David Freedman is a know-nothing altmed apologist who writes for The Atlantic. He is, of course, spectacularly wrong, and his primary tactics for getting things so wrong are – instead of reason and science – selective use of evidence (or “evidence”, since he doesn’t quite know how to distinguish evidence from anecdotes) and fallacious ad hominem attacks against altmed critics, trying to explain what’s griping such critics (hence blatantly violating the first rule of debate: you are not allowed to try to explain why someone is wrong before you have shown that they are, in fact, wrong). His efforts are also discussed here.
The next move, after the ad hominem, is of course to claim that altmed works by placebo. Freedman, of course, doesn’t really have any idea about what placebo effects are. Here is a nice primer on the placebo effect. The placebo effect is not like this (Robert Schiffman’s version, and – it seems – Freedman’s). Of course, if someone were to point out his lack of critical thinking skills Freedman does not hesitate to employ his arsenal of standard crank techniques: strawmen, bait-and-switch, and moving the goalposts (or perhaps rather taking the goalposts and walking home; also here).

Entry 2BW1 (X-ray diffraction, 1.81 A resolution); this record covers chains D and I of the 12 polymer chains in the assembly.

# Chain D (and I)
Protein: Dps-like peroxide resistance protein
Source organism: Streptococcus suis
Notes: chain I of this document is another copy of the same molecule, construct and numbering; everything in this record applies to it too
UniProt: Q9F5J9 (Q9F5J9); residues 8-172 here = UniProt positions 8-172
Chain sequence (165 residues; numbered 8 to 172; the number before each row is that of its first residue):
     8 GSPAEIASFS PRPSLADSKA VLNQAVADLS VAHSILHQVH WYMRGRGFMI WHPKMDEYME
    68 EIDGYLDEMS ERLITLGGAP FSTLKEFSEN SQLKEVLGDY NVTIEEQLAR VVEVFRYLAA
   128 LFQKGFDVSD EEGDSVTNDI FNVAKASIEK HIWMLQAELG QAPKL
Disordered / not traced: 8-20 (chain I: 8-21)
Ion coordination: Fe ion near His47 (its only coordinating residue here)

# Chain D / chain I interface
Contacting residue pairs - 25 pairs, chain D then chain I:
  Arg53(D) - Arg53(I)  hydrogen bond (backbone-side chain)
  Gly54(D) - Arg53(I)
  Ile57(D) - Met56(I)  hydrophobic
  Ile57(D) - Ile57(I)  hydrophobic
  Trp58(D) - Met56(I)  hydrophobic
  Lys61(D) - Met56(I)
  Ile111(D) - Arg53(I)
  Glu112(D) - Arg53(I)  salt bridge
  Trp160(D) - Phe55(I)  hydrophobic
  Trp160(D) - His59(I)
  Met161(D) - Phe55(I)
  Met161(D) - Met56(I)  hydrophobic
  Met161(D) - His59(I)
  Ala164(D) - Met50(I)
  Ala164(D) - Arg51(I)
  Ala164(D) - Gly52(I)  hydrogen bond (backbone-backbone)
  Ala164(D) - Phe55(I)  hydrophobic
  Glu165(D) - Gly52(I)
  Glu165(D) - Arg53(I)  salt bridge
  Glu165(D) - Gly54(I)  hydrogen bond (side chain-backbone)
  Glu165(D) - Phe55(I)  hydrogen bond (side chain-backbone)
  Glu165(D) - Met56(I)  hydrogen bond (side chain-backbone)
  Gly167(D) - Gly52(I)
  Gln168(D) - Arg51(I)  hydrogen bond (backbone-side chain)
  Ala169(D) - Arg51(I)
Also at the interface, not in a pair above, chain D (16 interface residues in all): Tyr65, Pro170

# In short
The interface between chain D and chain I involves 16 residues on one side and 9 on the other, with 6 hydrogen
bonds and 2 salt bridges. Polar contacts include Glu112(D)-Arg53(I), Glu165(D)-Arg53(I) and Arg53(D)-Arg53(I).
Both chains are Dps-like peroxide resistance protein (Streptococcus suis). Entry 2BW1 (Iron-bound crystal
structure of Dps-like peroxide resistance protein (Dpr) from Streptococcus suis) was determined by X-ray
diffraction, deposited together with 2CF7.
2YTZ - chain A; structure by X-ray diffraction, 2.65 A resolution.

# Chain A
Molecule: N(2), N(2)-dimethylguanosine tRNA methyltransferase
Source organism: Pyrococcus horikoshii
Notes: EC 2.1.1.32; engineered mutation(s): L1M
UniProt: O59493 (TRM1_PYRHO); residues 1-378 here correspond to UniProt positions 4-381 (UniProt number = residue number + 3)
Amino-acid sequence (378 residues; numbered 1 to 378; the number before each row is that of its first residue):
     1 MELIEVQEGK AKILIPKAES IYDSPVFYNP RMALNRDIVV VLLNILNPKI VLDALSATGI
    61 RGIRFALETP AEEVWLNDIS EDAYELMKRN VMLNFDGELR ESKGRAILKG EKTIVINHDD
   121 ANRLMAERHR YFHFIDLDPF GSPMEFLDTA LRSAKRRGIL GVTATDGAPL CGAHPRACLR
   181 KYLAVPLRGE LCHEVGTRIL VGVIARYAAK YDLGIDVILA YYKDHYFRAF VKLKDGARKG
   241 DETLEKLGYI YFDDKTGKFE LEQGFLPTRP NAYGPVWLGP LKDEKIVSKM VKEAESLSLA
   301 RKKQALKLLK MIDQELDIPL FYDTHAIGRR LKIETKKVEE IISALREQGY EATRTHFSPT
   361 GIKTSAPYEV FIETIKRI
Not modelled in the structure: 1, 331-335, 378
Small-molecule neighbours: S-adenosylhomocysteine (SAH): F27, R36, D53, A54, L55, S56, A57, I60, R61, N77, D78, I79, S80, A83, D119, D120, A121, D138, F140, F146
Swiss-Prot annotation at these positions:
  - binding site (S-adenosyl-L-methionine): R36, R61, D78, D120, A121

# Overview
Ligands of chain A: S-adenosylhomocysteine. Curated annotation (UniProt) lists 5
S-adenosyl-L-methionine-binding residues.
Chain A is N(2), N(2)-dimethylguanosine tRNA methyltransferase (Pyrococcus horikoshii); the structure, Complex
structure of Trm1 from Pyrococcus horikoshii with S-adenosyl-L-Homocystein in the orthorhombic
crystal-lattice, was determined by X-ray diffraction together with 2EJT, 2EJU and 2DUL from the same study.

It is thus rather exasperatingly ironic when Freedman himself attacks health journalism. “How personal-health journalism ignores the fundamental pitfalls baked into all scientific research and serves up a daily diet of unreliable information” – yes; that is the subtitle. Without a hint of irony. And if you need to read it (don’t; read this instead), note how Freedman uses “theory” in the creationist sense. And his latest book is called WRONG: Why experts keep failing us–and how to know when not to trust them. No, seriously; this guy has self-insight like a yogic flier.
Diagnosis: A slithery defender of wishful thinking and woo over reality, Freedman is, in fact, in a position to do quite a bit of harm. And no, he is not just another journalist played by the CAM monsters; he has become a convert and a proselytizer. Should be watched.